Randy Yohe Published

New DHHR Workforce Initiatives Come In Bunches

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Several moves to bolster the West Virginia Department of Health and Human Resources workforce came from the governor’s office Wednesday morning. 

In his Wednesday coronavirus briefing, Gov. Jim Justice re-introduced his new DHHR leadership team after the retirement announcement Monday from Sec. Bill Crouch.

“That is Dr. Jeff Coben, the associate vice president for Health Affairs and dean of the West Virginia University School of Public Health, as our interim secretary,” Justice said. “Along with Dr. Clay Marsh and Ret. Gen Jim Hoyer as DHHR advisors, we will absolutely get into this and have hit the ground running.”

Justice said over the past 48 hours, his leadership team, along with some newly appointed DHHR agency directors, had identified some ‘bottlenecks’ in hiring practices and put several new workforce recruitment initiatives into action.

Justice said four Child Protective Services positions were offered in the Eastern Panhandle. Coben said two of those positions have already been accepted. Justice explained that some Eastern Panhandle CPS hiring bonuses were increased from $2,500 to $5,000.

The governor admitted the moves were made, in part, in a response to a publicly shared letter he received from Sen. Charlie Trump, R-Morgan, identifying a dearth of crisis level child welfare shortcomings specific to the Eastern Panhandle.

“These are addressing the needs that Sen. Trump brought up,” Justice said. “Today we have authorized the $2,500 CPS hiring bonus for CPS workers in Morgan, Berkeley and Jefferson counties be moved to $5,000.”

Justice also issued an executive order to entice DHHR retirees to return to work on a limited basis without losing any of their retirement income.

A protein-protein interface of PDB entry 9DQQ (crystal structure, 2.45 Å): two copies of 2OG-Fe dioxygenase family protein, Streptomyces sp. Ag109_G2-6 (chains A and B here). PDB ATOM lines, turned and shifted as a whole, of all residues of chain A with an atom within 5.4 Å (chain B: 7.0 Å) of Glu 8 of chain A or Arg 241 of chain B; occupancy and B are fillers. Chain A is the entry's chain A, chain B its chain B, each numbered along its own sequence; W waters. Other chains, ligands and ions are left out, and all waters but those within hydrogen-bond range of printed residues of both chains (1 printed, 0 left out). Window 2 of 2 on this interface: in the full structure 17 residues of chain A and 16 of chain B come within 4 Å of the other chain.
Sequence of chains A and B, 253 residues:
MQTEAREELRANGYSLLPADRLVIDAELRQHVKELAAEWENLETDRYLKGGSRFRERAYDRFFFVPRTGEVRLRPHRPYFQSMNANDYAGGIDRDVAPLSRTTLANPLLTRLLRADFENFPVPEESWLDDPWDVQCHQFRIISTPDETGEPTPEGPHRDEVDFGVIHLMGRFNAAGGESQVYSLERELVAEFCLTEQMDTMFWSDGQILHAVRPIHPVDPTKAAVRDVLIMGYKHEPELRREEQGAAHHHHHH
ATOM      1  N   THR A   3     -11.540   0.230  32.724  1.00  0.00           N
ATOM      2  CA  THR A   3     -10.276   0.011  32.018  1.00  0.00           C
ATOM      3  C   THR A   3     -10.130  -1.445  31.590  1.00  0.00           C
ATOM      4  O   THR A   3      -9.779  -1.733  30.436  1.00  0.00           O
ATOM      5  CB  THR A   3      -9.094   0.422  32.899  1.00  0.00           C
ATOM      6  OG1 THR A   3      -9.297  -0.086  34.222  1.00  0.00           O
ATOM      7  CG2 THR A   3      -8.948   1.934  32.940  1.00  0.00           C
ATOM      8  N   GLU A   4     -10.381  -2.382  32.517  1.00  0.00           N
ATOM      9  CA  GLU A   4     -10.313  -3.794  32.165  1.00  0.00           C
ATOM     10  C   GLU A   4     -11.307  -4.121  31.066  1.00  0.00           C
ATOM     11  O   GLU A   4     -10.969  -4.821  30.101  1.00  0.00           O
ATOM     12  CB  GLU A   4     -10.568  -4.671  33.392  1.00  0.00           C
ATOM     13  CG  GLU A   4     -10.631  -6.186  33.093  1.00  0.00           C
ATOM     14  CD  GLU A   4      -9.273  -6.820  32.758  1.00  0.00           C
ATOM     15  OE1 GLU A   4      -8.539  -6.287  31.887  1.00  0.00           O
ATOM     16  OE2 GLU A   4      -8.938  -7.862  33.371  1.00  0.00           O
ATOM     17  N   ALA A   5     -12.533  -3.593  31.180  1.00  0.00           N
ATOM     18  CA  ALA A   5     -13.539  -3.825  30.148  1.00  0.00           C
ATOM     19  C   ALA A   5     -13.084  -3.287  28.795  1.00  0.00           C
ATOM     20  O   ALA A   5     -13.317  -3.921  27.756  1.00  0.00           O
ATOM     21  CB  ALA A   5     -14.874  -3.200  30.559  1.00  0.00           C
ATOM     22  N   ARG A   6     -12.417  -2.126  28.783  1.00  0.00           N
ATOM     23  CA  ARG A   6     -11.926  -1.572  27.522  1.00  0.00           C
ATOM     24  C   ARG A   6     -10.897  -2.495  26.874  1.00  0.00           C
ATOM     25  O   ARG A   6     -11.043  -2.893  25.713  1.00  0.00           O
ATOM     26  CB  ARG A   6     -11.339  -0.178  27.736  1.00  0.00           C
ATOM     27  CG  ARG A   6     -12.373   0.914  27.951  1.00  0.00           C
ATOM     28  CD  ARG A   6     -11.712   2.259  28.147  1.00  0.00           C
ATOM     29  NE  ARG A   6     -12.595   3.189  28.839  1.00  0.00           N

In the briefing, new DHHR Interim Secretary Dr. Jeff Coben said the department hiring freeze has been lifted and employee recruiting and retention efforts will immediately increase.

“We’re working with the Division of Personnel to clear out some lists of potential applicants who may want to work at DHHR,” Coben said. “We will also immediately begin to further recruit for our workforce needs by reaching out to our high school programs, the Mountaineer Challenge Academy, our vo-tech programs, as well as health sciences students and others throughout the university along with the Jobs and Hope program.”

Coben said he was working on plans to acquire additional technology allowing DHHR people to work smarter and more efficiently to manage cases that are in the system, both now and in the future.

In the briefing, Marsh said department priorities will focus on the health and well being of all West Virginians, especially the most vulnerable.

“That’s our children and our elders, looking at making sure that we have the right team, the right workforce, to be able to bring the care that these vulnerable West Virginians need,” Marsh said. “Then, starting to extend the focus to the mental health crisis that is currently not only our state, but our country. Then, the issues with substance use disorder. West Virginia leads the country in substance use related deaths and addiction related deaths.”

In the briefing, Hoyer said he would extend efforts to reach the best DHHR client outcomes.

“The governor tasked us to work with all the different constituency groups,“ Hoyer said. “We’ll leverage the partnerships we built with the Joint Interagency Task Force to get to those groups and work with everybody to understand the challenges as we work through this.”

Justice was asked how he might find legislative common ground after Senate President Craig Blair, R-Berkeley, and other lawmakers vowed to renew efforts to separate DHHR into two departments and not wait on seeing any fruits of the McChrystal study implementation. He said there were things that Crouch could have done a lot better, but said he also did a lot of good. He said the staff at DHHR, including Crouch, did not need to be “kicked around.”

“It was not support, it was just a constant undermining,” Justice said. ”I am absolutely for things being better but in a smart way and on a smart pathway and not just jumping on a soapbox.”